You are looking out over a very special area, The ‘Carrick Roads’ is a sunken river valley with a wealth of marine wildlife and rare fragile habitats. Underwater and out-of-sight to most of us is a patchwork of seabeds of different kinds, mud, sand, and rock, each is home to a wide variety of species.
Shallow sandbanks covered in water are home to the native oyster, a species which is becoming increasingly rare in Europe but that thrives here and is harvested by a unique traditional oyster fishery operating under sail and oar power alone.
Nearer the mouth of the estuary there are banks created entirely by bright purple corraline seaweed, known as maerl. This rare species of plant grows slowly and forms an intricate bed of limestone shapes with a huge surface area, home to thousands of tiny organisms.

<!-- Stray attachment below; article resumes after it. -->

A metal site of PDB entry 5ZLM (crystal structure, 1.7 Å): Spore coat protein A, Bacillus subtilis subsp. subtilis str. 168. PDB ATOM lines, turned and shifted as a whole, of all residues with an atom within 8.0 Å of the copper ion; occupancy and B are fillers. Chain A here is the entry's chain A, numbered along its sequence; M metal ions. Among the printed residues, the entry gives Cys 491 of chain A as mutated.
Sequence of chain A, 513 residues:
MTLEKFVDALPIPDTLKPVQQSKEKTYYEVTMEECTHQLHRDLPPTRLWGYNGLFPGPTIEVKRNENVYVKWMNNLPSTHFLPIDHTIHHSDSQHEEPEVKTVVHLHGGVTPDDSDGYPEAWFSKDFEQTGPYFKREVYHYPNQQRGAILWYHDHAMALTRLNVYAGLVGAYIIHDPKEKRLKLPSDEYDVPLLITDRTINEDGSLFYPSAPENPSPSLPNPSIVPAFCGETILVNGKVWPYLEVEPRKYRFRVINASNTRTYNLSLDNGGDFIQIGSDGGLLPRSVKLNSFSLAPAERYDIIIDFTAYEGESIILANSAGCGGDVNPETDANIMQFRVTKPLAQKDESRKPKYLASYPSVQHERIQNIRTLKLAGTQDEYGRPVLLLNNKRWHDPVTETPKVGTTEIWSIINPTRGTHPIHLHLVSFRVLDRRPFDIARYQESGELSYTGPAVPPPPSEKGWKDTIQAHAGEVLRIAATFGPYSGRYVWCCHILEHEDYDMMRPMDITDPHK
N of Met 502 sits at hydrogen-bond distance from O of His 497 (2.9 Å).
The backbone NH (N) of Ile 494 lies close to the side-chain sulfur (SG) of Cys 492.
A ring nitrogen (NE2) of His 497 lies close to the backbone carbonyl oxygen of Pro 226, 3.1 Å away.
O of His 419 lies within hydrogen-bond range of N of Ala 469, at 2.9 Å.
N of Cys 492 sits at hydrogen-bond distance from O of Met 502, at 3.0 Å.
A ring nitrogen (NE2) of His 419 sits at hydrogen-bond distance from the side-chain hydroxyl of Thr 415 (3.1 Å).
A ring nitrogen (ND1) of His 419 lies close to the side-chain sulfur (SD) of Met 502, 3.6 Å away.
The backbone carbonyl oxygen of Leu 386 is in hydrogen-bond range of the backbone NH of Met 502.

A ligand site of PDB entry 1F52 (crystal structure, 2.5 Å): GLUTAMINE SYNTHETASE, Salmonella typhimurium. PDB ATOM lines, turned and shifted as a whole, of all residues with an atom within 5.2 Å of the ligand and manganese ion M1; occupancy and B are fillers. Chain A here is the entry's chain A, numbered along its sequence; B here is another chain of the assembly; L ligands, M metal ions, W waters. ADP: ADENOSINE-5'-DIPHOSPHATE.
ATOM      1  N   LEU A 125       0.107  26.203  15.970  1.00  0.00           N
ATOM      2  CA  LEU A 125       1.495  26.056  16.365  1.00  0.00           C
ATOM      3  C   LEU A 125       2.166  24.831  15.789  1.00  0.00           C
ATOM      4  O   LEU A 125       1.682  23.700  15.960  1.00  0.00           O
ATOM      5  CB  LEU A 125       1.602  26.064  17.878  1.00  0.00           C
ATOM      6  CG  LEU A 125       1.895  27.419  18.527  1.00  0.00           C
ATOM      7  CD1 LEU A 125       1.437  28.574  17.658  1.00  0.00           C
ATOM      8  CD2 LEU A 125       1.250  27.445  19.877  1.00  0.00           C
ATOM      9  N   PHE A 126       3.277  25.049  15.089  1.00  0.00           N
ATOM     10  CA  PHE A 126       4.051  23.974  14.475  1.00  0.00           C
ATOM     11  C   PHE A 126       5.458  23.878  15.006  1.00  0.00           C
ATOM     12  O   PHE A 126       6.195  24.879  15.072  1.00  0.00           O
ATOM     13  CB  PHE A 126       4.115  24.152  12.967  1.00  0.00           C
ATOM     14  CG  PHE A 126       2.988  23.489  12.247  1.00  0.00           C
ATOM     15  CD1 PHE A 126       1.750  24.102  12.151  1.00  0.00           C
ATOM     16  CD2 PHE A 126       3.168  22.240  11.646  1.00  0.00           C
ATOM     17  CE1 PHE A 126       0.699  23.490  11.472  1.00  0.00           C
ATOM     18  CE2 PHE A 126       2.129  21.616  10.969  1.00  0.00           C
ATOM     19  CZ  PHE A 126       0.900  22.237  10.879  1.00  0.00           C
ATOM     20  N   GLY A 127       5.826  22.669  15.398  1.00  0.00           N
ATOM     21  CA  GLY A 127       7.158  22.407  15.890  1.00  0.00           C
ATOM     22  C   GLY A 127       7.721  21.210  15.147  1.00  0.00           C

Thornback Ray on maerl bed. Courtesy of Paul Naylor
The entire estuary complex is vital as a nursery area for many species including bass, mullet and Pollack. There are even underwater meadows of beautiful green eel grass – the only flowering plant in the sea, a perfect habitat for the elusive seahorse!
Eel Grass. Courtesy of Matt Slater
This special area of conservation is here for a reason and needs protecting! Please treat our wildlife with respect and report any findings via our online recording system www.orks.org.uk
Written by Matt Slater, Cornwall Wildlife Trust.